Before we close, I want to share this story from someone who used Tessa, underscoring why we keep innovating and why this work, the work all of you have chosen to devote your careers and your lives, is so important.Jennifer Dillon shared…

On a long visit in Maryland, I started having severe issues, yet again, with my eating and anxiety issues…Very long wait lists to see new therapists depressed me even further. One bad night, I looked at the Eating Disorders site and saw this new (to me) app for eating disorders. I began using Tessa that very afternoon.
The ease of use, the privacy and excellent suggestions and help, got me through some very tough times with binge eating and anxiety. …A month ago, again everything worsened. Tessa helps me focus and eases the worst part of learning how to see and manage my emotions and health issues that dovetail off the anxiety and body-issues and disordered eating issues…Simple but in depth prompts, little posters to help strengthen my will and easy late night access has made this little app extremely helpful and rewarding to use. 

The question this raises is what standards of testing are there for automated chat solutions that are expected to drive this level of conversation with audiences like children? Just as drivers hold responsibility for autonomous vehicles, human responders should maintain authority over AI to guarantee safe, empathetic support in high-risk scenarios. Regular auditing, issue detection, and improvements maximize benefits and minimize harm. A close partnership is key.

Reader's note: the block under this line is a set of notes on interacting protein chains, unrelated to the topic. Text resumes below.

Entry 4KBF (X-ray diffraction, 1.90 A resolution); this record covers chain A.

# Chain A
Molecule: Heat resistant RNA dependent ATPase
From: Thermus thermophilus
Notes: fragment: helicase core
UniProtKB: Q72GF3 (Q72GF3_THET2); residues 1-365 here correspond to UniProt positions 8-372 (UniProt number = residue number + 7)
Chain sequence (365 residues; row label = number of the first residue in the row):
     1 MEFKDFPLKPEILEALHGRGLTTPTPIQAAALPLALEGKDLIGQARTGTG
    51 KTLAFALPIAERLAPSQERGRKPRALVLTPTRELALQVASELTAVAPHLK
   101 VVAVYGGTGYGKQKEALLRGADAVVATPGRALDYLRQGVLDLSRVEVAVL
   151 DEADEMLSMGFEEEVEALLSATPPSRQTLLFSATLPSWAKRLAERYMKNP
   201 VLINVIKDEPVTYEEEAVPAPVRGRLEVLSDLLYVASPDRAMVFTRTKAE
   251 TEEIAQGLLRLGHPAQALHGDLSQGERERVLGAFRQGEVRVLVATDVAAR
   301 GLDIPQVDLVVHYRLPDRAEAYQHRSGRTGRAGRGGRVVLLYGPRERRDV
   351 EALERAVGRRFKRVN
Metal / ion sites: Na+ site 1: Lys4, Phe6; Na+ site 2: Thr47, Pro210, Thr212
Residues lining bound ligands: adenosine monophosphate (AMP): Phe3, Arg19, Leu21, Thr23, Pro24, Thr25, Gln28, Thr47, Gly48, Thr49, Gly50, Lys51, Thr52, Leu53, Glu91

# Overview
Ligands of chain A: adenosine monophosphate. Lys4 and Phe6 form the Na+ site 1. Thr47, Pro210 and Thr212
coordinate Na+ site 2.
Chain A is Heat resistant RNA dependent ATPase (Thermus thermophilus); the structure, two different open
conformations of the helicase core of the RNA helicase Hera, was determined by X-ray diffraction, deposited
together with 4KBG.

The key is rigorous testing, monitoring, issue detection, and continuous learning – not just increasing autonomy quickly. Closely matching your chatbot’s abilities and level of human involvement to the type of user experience and support needed. And maintaining a focus on ethics, responsibility and user well-being over performance metrics or cutting costs. An AI system must be grounded in human values and judgment to be safe. If in doubt, maintaining lower levels of autonomy or avoiding deployment altogether are prudent options. 

The current rules in place in the U.S. on this topic are equivalent to letting kids jump in untested self-driving school buses. 

Now stop reading and send this to your elected official.